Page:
Virginia won't celebrate Lincoln bicentennial

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On the same grounds that once served as the Capitol of the Confederacy, the past seeped into the present yesterday as a House panel discussed Abraham Lincoln and slavery.

The House Rules Committee tabled a measure pushed by state Sen. Henry L. Marsh III, D-Richmond, that sought to establish a commission to celebrate the 200th anniversary of the 16th president's birth, which will occur Feb. 12, 2009.

"Lincoln is regarded by many as the most outstanding president of all time," Marsh told the committee, pointing out that the slain leader's parents were born in Virginia.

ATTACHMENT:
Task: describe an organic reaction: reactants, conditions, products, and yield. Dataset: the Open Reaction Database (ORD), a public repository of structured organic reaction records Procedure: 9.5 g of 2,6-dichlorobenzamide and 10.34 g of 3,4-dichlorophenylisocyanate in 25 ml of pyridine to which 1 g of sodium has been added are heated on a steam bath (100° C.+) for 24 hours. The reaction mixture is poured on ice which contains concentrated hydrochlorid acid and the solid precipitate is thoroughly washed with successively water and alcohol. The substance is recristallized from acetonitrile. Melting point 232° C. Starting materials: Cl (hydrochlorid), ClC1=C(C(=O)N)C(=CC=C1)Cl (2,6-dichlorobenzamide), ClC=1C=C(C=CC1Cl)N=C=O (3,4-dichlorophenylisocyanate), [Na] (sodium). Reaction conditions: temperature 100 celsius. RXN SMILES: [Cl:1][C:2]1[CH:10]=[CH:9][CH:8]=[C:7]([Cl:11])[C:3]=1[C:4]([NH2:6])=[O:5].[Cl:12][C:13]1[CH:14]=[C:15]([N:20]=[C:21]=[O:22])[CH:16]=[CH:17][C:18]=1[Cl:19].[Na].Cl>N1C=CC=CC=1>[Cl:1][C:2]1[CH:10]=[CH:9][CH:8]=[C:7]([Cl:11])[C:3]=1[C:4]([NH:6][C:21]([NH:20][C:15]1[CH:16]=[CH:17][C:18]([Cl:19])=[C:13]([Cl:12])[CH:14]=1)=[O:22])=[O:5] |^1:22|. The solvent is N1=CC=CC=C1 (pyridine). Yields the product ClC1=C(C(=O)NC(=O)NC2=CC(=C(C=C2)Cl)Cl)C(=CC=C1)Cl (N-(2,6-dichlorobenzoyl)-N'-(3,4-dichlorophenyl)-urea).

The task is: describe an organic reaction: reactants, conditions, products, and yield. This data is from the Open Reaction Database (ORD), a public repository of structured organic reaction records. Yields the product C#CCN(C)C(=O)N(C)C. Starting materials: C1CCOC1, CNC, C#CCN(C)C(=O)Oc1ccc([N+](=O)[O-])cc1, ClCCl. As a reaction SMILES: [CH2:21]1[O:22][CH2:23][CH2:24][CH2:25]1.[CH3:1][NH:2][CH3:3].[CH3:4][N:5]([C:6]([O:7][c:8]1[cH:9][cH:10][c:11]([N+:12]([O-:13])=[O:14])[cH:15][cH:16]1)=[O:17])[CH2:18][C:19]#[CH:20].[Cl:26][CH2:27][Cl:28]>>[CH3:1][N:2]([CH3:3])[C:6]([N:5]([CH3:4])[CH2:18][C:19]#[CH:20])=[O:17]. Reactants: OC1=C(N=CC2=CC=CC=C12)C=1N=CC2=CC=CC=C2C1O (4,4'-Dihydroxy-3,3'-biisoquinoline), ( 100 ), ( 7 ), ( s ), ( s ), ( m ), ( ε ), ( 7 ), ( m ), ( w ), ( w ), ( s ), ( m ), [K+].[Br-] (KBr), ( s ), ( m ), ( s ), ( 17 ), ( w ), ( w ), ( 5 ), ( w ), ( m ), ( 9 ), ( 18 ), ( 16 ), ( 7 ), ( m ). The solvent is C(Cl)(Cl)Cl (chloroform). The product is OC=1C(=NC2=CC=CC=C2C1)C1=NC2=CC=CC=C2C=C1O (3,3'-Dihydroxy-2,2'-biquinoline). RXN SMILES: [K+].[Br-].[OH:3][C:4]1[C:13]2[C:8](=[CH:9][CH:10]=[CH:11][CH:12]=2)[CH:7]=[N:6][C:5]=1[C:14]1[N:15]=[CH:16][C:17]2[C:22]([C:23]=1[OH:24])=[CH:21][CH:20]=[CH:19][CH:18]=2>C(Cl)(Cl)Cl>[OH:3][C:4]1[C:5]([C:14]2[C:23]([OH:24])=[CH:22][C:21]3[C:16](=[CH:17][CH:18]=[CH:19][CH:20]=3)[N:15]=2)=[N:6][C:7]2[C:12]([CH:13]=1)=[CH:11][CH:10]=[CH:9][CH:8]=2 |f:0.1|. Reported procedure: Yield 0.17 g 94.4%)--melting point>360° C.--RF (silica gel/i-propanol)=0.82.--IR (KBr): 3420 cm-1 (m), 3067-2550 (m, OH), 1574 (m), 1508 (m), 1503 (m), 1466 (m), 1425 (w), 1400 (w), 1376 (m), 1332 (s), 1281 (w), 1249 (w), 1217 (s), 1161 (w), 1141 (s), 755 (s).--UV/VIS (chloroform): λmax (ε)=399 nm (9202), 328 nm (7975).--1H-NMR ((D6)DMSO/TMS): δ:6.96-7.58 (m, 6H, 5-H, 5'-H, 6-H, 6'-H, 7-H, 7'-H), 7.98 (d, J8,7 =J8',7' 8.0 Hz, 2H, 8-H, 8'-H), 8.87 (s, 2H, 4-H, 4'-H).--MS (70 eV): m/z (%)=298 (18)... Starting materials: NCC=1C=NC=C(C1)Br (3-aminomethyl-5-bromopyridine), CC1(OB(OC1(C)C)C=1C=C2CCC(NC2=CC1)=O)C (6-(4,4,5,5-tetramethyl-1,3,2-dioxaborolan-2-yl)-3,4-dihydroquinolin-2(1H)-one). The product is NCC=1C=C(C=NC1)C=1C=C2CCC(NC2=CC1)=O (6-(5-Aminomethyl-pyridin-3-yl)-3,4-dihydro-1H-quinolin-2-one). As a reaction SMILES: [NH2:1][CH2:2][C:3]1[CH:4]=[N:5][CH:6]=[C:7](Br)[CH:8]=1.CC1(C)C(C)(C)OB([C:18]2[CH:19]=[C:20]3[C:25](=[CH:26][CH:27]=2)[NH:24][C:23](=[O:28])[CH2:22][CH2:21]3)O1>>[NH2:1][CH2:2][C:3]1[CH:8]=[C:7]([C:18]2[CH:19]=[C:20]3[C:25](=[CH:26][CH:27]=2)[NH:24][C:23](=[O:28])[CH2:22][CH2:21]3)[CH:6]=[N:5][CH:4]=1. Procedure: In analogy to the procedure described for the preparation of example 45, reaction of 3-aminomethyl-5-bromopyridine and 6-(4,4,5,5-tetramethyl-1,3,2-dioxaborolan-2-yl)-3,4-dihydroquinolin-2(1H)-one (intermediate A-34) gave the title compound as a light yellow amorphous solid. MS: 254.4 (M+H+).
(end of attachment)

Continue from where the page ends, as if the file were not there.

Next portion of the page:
A Richmond resident spoke against the commission, charging it represents "historical myopia and amnesia at its worse" and "kowtowing to the leader of Virginia's enemies."

Robert Lamb, a lawyer and member of Sons of Confederate Veterans who said he was speaking as an individual, said Lincoln as U.S. president during the Civil War sent armies into Virginia who "laid waste to the land," among other grievances.

If anyone's 200th birthday should be honored, it should be that of Jefferson Davis, the president of the Confederate States of America, who was born on June 3, 1808, said Lamb, who was wearing a tie with a pattern of Confederate flags.

Congress created a federal commission seven years ago, and 10 states have established their own commissions to mark the bicentennial of Lincoln's birth, said spokesman David Early. Most states - including Virginia - have appointed liaisons to the federal panel to help coordinate their own celebrations.
Read entire article at Richmond Times-Dispatch

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